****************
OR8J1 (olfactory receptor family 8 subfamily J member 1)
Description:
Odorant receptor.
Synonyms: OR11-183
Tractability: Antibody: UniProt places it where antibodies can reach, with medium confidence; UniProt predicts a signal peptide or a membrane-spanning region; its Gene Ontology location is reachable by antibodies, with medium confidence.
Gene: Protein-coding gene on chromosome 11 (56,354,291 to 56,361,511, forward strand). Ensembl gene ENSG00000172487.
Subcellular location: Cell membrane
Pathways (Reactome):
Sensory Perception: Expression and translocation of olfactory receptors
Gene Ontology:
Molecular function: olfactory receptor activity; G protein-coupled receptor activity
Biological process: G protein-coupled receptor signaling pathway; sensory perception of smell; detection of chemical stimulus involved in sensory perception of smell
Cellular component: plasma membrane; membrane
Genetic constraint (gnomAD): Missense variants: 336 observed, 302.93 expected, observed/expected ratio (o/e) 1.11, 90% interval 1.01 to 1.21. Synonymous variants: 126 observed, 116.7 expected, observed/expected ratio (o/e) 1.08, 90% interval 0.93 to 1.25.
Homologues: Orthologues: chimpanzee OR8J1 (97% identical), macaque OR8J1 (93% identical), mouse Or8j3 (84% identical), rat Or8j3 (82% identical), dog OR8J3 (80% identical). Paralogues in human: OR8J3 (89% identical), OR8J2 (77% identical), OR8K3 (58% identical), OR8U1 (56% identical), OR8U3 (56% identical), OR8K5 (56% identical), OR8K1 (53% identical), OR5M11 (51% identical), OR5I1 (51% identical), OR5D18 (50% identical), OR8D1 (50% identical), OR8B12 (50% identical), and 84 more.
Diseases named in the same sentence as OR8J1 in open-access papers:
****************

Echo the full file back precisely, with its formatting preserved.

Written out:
OR8J1 (olfactory receptor family 8 subfamily J member 1)
Description:
Odorant receptor.
Synonyms: OR11-183
Tractability: Antibody: UniProt places it where antibodies can reach, with medium confidence; UniProt predicts a signal peptide or a membrane-spanning region; its Gene Ontology location is reachable by antibodies, with medium confidence.
Gene: Protein-coding gene on chromosome 11 (56,354,291 to 56,361,511, forward strand). Ensembl gene ENSG00000172487.
Subcellular location: Cell membrane
Pathways (Reactome):
Sensory Perception: Expression and translocation of olfactory receptors
Gene Ontology:
Molecular function: olfactory receptor activity; G protein-coupled receptor activity
Biological process: G protein-coupled receptor signaling pathway; sensory perception of smell; detection of chemical stimulus involved in sensory perception of smell
Cellular component: plasma membrane; membrane
Genetic constraint (gnomAD): Missense variants: 336 observed, 302.93 expected, observed/expected ratio (o/e) 1.11, 90% interval 1.01 to 1.21. Synonymous variants: 126 observed, 116.7 expected, observed/expected ratio (o/e) 1.08, 90% interval 0.93 to 1.25.
Homologues: Orthologues: chimpanzee OR8J1 (97% identical), macaque OR8J1 (93% identical), mouse Or8j3 (84% identical), rat Or8j3 (82% identical), dog OR8J3 (80% identical). Paralogues in human: OR8J3 (89% identical), OR8J2 (77% identical), OR8K3 (58% identical), OR8U1 (56% identical), OR8U3 (56% identical), OR8K5 (56% identical), OR8K1 (53% identical), OR5M11 (51% identical), OR5I1 (51% identical), OR5D18 (50% identical), OR8D1 (50% identical), OR8B12 (50% identical), and 84 more.
Diseases named in the same sentence as OR8J1 in open-access papers: